Factory .44 Spl. ammo is loaded to a maximum average pressure (MAP) of about 14,000 CUP, while the .44 Mag.'s MAP is about 2.5 times greater. Hodgdon's load data for the .44 Spl. comprises a half-dozen mostly flatpoint or semiwadcutter cast bullets weighing from 165 to 240 grains. Velocities are modest, typically ranging from 650 fps to around 1,000 fps. The .44 Mag. data is substantially expanded to include 17 cast and jacketed bullets weighing up to 355 grains. The substantially greater MAP allows launching light JHPs to nearly 1,900 fps and the heaviest cast gascheck bullets up to 1,250 fps.
Just as rifle powders are identified as having fast, medium, or slow burn rates, propellants for handgun cartridges are similarly classified. Typically, reduced charges of faster burn rate propellants are best for target ammo, especially when you're loading lightweight jacketed, plated, or plainbase cast bullets. Self-defense and hunting handloads deliver maximum performance when loaded with full charges (often compressed) of slower burn rate handgun propellants.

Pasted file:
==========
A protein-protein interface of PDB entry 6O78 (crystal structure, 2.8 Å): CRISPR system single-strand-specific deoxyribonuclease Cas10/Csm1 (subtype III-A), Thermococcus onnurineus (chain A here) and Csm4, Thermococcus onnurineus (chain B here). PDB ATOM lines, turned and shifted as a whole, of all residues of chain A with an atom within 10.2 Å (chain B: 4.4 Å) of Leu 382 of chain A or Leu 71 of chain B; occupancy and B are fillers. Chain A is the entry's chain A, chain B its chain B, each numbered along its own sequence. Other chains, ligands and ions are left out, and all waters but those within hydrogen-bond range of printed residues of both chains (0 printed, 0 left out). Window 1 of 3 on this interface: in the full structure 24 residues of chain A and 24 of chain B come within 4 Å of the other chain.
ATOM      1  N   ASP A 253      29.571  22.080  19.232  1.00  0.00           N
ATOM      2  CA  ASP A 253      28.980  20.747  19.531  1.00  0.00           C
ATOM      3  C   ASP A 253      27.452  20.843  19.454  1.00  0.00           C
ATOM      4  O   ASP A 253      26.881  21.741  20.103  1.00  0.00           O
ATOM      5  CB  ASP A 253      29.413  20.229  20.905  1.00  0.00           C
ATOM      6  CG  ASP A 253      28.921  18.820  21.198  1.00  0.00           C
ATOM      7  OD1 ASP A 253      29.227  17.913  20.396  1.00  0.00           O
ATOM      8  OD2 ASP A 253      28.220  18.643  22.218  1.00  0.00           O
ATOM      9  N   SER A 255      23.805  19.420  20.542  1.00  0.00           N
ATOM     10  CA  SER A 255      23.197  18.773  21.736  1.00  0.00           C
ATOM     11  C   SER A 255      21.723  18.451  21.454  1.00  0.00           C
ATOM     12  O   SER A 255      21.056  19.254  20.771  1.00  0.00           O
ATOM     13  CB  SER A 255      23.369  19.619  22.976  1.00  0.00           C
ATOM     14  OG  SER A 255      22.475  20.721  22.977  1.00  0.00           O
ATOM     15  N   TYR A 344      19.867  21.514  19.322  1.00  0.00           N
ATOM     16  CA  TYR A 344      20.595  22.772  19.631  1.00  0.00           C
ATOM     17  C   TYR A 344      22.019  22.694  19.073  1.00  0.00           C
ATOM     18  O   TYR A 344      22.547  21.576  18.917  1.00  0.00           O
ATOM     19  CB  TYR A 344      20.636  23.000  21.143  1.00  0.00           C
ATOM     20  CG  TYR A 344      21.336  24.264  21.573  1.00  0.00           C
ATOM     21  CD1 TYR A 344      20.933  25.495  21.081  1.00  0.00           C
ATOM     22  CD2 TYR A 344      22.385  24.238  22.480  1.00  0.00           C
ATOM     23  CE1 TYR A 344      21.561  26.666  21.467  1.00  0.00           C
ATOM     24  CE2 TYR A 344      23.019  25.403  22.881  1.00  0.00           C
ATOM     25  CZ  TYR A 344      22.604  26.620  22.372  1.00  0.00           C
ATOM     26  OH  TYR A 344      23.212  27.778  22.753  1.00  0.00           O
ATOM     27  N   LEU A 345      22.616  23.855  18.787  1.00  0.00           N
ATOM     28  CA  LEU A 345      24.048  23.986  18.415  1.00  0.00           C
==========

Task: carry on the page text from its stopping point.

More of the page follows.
Loading down in .44 Mag. handloads does not simply mean using less of just any propellant. For example, Hodgdon typically recommends only one charge weight for 700-X and 800-X. For slower burn rate propellants like IMR 4227, H110, W296, and Lil' Gun, the start charge in both sources is only 5 percent less than the max recommend load. When loading lighter-weight cast bullets and faster burn rate powders like Universal, HP-38, W231, and others, the recommended max charges can be safely reduced by up to 20 percent.
The .44 Mag. case is only 1/8 inch longer than the .44 Spl. case, so its case capacity is not that much greater. However, you will need a bit more propellant to achieve the same velocity in your practice/target loads. Whereas a specified charge of slow burn rate powder will usually fill or almost fill a .44 Mag. case, much lighter charges of most faster burn rate propellants will not.